Other Resources

Self-Help Resources

  • Daily Strength
    is an active online support forum with a shopping addiction support group. Individuals can post discussion comments and questions to peers in order to get advice, help concerning treatments, and moral support.
  • Debtors Anonymous
    is a fellowship of men and women who share their experience, strength, and hope with each other that they may solve their common problem and help others to recover from compulsive debting. The only requirement for membership is a desire to stop incurring unsecured debt. There are no dues or fees for D.A. membership. There are D.A. meetings in every state, as well as telephone and online meetings.
  • Hey BIG Spender
    Hey BIG Spender is a UK site that is raising awareness and enabling people to recognise, address and change their costly spending habits for sustainable change.  Ann Carver the founder and recovered spendaholic, turned to shopping after the loss of 3 family members, which later created more pain of debt…now debt free she is on a mission to help others get a grip and treasure themselves once more www.heybigspenders.co.uk
  • MySelfHelp.com
    This website provides an  for illuminating compulsive shopping. It is staffed by healthcare professionals to aid people in improving their quality of life. There’s a discussion board for both members and visitors, a free newsletter, and a free online program about how to help loved ones cope with issues.
  • Recovering Shopaholic
    Debbie Roes,  author of the blog Recovering Shopaholic: Trade Your Full Closet for a Full Life, made a decision In January of 2013 to free herself from the stranglehold of her compulsion to shop, one day at a time. In her first post, Debbie committed to a goal to stop using shopping as a coping mechanism by the end of the year. While writing the blog has been extremely therapeutic for Debbie, she started it to provide a beacon of hope for shopaholics everywhere.  A full account of this journey can be found on Recovering Shopaholic, along with shopping and recovery tips, inspirational stories , links to her two e-books, and an extensive list of helpful outside resources.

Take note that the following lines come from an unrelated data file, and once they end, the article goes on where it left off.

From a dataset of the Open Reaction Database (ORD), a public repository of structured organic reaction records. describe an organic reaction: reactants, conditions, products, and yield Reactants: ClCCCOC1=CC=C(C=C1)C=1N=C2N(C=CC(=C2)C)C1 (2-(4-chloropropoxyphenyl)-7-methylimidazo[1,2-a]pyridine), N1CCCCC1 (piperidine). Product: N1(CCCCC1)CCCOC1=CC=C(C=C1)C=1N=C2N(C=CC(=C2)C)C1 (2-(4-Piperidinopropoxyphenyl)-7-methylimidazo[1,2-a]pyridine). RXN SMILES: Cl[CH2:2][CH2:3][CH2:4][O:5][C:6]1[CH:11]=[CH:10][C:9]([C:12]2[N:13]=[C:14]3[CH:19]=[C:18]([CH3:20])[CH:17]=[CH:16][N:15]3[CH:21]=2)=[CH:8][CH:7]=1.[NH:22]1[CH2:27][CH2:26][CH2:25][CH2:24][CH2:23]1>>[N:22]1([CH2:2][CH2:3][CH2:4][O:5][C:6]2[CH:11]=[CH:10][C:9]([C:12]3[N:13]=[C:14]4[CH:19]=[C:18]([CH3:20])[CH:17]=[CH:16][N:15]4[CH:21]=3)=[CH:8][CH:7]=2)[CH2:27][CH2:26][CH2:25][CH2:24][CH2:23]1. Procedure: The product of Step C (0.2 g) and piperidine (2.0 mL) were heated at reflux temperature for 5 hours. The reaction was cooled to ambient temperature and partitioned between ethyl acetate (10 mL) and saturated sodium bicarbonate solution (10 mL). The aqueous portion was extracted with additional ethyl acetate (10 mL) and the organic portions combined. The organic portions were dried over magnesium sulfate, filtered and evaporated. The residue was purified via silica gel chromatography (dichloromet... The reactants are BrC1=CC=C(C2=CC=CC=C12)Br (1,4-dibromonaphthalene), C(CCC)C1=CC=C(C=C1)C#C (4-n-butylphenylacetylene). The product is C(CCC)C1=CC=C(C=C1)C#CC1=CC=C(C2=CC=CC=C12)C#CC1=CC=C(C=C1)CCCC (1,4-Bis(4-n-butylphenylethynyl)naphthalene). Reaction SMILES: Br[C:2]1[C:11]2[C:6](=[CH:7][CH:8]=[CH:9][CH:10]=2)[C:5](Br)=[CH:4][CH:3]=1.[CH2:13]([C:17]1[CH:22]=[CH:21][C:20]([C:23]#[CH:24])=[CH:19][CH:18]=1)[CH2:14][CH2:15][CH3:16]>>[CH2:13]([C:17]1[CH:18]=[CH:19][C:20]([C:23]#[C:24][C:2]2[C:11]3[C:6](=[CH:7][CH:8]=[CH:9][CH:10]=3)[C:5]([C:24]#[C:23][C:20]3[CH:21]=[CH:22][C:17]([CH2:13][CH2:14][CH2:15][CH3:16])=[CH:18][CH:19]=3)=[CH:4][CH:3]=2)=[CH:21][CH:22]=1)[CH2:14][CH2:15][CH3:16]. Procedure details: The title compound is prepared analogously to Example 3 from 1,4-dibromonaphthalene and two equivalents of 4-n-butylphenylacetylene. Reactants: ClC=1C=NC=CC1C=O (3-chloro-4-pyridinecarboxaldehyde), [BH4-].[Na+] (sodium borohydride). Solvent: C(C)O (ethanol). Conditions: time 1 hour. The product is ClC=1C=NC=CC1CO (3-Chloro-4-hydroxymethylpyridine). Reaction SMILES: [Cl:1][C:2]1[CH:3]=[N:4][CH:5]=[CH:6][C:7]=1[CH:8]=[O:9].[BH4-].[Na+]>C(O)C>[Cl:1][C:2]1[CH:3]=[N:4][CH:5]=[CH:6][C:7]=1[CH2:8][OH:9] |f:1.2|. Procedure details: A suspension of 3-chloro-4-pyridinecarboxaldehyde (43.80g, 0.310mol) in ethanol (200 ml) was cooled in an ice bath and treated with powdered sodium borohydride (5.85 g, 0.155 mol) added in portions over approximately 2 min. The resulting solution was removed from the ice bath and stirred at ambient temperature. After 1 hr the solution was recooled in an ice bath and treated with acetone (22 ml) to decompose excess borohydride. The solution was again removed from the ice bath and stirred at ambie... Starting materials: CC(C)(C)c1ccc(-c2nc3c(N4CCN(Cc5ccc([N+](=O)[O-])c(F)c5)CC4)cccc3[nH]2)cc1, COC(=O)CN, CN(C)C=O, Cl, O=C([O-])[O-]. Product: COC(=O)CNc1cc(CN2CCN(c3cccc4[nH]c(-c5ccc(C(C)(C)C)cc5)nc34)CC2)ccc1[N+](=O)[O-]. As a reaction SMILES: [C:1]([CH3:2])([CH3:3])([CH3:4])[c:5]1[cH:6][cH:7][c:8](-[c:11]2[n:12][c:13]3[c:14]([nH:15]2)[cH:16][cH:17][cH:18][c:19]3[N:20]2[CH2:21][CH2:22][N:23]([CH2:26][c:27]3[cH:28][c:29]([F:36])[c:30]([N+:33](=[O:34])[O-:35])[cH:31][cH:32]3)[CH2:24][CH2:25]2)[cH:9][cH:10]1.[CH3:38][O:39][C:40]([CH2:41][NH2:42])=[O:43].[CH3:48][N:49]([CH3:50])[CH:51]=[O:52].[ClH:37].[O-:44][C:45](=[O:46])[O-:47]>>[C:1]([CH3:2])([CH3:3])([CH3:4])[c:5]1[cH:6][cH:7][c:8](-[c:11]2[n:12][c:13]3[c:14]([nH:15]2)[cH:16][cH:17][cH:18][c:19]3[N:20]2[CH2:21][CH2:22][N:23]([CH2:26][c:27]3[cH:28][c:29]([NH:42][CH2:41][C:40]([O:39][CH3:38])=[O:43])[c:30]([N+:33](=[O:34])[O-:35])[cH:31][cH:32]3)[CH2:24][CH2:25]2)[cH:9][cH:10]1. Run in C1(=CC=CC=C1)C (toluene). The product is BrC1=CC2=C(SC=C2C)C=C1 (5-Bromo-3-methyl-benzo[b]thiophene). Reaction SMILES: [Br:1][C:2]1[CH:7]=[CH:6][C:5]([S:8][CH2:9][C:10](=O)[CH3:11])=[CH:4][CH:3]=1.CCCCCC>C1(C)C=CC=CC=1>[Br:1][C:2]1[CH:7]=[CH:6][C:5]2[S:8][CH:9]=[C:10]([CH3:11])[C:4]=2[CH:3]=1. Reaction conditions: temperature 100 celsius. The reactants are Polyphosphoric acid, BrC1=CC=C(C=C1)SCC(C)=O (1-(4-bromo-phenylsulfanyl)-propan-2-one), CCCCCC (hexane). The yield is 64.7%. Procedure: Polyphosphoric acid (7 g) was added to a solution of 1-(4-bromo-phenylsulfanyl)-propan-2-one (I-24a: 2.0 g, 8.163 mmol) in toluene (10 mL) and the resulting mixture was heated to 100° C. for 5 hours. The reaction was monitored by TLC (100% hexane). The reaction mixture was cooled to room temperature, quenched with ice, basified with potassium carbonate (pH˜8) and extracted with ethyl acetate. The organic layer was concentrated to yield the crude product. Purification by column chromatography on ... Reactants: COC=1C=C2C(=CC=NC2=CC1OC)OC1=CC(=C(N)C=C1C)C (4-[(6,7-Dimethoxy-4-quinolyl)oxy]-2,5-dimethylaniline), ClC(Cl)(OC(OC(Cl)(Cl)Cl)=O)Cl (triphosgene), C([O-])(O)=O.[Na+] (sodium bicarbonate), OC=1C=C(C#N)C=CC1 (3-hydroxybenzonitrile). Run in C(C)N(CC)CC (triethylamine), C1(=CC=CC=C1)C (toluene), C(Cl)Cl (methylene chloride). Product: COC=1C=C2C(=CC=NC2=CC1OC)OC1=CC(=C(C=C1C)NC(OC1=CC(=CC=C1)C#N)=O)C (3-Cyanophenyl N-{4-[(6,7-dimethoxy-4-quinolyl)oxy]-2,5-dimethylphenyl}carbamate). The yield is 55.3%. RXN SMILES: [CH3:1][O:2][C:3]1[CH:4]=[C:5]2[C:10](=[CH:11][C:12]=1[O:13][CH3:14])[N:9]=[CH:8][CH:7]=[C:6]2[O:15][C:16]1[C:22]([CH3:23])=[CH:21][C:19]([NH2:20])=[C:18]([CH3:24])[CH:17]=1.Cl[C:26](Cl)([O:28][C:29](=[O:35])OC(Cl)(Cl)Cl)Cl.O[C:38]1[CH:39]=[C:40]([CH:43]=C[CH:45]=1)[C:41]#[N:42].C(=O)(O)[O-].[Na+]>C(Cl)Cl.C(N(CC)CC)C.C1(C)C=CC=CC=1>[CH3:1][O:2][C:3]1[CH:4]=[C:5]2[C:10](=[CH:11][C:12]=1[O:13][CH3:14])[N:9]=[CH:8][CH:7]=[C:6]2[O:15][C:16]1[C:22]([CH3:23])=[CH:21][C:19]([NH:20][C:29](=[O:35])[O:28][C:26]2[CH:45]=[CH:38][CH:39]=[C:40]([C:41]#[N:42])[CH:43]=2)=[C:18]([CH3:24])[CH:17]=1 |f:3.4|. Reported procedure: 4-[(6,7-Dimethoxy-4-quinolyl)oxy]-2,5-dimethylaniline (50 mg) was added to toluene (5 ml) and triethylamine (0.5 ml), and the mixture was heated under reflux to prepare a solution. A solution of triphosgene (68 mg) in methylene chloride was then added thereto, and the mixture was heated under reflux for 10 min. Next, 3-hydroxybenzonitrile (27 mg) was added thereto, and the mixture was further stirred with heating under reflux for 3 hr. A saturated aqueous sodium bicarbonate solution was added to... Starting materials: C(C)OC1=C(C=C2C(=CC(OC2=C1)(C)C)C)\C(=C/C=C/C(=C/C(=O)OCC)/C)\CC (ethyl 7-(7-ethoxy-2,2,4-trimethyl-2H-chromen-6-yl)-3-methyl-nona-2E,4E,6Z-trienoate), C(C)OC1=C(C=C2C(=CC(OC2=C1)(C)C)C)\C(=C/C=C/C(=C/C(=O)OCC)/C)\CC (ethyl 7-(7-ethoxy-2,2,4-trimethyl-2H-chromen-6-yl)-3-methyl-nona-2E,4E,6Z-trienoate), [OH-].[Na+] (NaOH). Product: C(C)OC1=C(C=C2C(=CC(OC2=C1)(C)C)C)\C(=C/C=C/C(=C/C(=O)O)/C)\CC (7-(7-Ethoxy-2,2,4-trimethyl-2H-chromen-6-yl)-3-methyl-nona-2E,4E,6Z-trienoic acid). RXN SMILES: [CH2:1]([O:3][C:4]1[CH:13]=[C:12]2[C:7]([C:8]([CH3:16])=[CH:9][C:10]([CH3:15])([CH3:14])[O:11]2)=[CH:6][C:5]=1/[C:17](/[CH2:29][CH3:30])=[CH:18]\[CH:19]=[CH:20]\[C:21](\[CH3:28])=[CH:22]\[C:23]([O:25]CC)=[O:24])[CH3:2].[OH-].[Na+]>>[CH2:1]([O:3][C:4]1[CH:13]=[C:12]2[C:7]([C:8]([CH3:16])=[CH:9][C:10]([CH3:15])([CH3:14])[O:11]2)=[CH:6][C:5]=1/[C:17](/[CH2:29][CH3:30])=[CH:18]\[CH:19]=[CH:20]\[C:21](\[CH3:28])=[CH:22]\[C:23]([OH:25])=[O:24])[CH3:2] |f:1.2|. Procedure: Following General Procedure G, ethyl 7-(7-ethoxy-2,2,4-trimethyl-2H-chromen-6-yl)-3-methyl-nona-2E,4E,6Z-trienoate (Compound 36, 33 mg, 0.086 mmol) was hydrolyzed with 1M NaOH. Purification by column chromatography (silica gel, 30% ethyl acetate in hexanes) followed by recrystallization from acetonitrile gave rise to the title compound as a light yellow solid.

• Shop Your Wardrobe
    Jill Chivers, a recovered shopaholic in Australia, writes an excellent monthly newsletter and has created a number of programs for overshoppers. Two programs focus on conscious clothes shopping and becoming a more conscious shopper: The premier program My  Year Without Clothes Shopping has 12 themes over the 12 months, 52 in-depth weekly tutorials, and other bonuses and benefits. The Conscious Clothes Shopping Mini Course delivers 14 emails over 6 weeks, organized around the 6 key principles of conscious clothes shopping. For more information, go to www.shopyourwardrobe.com. Jill’s 365 daily postcards, email series, and e-book inspire you to live, not spend, your life. For details, go to www.ShopLessAndLiveMore.com
  • Spenders Anonymous
    Spenders Anonymous is a 12-step program for compulsive spenders, based on the philosophy of Alcoholics Anonymous. Its purpose is to bring individuals together who are suffering from compulsive buying through meetings held in many parts of the country. For a list of current meetings, visit the ‘List of Meetings’ link on the site. The website outlines the 12 steps of the program and includes personal stories from individuals on the path to recovery.
  • The Shulman Center for Compulsive Theft and Spending
    Compulsive shoplifting and employee theft, though distinct from compulsive buying, are often related to it. Terry Shulman is a therapist, attorney, consultant, and certified professional coach, who specializes in both of these areas. He also does counseling for compulsive shopping/spending.
  • SupportGroups.com
    SupportGroups.com provides an online support group for shopping addictions. The purpose of the site is to bring individuals together in a non-judgmental environment that offers recent news in the field, encouraging words, and the reassurance that one is not alone in the challenges he or she faces.
  • Tiffany Tastes on a Bargain Bin Budget
    Tiffany Tastes on a Bargain Bin Budget was established by a woman more than $28,000 dollars in debt. As part of creating this blog in May of 2013, she vowed to free herself of debt one step at a time. Offering useful strategies to save instead of spend, stories of her own triumphs and defeats in the process of becoming debt free, the blog also offers helpful links to outside websites and articles.